The idea that France and Germany should be the cornerstones of European unification seemed obvious decades ago. Even then, however, it meant a disparagement of Italy, the third great founding state - a disparagement that later became one of the causes of Italy's ongoing crisis that still plagues the EU today.

The mistake was thoughtlessly repeated after the integration of the Eastern European states. What was urgently needed was not included: the inclusion of the prosperous Poland in the circle of the decisive EU states. When the Minsk Agreement was negotiated years ago, Poland was not at the negotiating table - although that should have been the obvious choice for geographical and political reasons. Nobody even regretted that.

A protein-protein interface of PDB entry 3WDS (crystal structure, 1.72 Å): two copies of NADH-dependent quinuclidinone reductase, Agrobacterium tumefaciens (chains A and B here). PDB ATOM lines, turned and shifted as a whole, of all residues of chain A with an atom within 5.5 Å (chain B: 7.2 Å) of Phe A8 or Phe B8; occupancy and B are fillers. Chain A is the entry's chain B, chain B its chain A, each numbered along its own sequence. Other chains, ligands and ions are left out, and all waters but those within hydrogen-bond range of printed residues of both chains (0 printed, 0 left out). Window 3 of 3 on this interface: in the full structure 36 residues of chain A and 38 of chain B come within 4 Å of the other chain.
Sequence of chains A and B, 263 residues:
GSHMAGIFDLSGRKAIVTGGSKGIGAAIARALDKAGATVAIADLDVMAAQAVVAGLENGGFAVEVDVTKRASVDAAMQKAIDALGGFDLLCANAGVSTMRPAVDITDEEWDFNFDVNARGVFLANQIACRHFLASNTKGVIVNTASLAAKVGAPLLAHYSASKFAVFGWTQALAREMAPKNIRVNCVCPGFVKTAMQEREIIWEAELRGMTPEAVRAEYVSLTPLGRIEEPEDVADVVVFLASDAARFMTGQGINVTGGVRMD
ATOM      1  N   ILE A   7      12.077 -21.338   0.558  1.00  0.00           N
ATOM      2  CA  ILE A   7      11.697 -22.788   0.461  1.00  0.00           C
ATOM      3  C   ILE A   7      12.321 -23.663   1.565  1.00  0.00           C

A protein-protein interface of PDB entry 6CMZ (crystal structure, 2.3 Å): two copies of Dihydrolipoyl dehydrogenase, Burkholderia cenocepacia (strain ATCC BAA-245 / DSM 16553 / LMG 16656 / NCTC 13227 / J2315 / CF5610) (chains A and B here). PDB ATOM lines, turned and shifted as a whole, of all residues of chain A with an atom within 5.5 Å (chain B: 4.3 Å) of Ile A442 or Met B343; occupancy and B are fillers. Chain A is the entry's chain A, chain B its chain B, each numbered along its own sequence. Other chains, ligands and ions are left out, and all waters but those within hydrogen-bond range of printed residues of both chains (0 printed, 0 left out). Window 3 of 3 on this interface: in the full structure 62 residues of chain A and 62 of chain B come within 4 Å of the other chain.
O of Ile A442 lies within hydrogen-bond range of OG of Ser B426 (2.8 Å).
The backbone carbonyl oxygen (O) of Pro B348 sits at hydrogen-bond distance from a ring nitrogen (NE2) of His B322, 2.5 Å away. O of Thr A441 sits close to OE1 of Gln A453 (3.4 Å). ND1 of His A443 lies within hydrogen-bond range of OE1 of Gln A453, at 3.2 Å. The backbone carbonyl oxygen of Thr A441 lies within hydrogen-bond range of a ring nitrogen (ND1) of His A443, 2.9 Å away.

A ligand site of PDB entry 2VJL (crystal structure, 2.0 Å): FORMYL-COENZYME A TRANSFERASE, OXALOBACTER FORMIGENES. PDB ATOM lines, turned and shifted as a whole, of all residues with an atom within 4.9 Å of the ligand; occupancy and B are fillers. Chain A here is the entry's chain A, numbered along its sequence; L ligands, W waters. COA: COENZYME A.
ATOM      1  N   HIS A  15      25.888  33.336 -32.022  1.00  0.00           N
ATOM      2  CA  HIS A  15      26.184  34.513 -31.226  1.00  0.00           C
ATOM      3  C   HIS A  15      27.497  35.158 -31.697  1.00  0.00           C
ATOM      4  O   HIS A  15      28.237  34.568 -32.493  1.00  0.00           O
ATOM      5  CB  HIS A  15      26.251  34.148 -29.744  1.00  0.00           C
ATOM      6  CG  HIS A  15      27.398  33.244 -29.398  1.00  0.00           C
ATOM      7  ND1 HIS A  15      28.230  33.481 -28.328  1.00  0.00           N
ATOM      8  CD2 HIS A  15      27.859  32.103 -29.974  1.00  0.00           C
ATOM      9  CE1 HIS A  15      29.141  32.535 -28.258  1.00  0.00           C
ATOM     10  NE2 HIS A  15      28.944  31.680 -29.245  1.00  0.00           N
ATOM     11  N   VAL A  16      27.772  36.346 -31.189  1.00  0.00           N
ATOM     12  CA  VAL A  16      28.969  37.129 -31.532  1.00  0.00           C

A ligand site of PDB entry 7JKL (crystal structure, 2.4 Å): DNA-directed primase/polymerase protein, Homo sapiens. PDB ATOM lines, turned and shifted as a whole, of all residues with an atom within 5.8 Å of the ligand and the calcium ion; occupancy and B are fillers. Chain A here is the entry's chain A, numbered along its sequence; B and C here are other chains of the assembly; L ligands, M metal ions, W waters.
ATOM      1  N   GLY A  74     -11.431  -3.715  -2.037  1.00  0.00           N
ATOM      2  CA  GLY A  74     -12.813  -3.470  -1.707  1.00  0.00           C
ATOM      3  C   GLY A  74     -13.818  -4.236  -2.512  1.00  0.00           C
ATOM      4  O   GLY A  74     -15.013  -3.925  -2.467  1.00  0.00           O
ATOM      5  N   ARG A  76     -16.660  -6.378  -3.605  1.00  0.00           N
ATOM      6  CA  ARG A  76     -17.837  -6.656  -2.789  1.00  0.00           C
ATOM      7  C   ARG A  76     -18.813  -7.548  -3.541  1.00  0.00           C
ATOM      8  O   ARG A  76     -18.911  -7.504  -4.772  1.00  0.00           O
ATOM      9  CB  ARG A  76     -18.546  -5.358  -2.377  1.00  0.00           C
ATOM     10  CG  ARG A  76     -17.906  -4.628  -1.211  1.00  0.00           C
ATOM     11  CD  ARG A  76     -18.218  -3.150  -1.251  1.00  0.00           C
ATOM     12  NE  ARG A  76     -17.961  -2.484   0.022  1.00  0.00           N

Instead of overturning the EU's unanimity principle and thereby consolidating Franco-German hegemony, the federal government would do better to finally give Poland the importance it deserves for political, economic and historical reasons. Of course, today's Poland is politically a difficult, stubborn partner that often enough disregards the rules of the European Union, which it also accepts. But the goal of finally making Eastern integration a success should have priority. In the past three decades, Germany has behaved carelessly and often condescendingly towards Poland and all Eastern European EU states. It should therefore not be outraged at the bulkiness of Polish politics, but react in a sporting manner.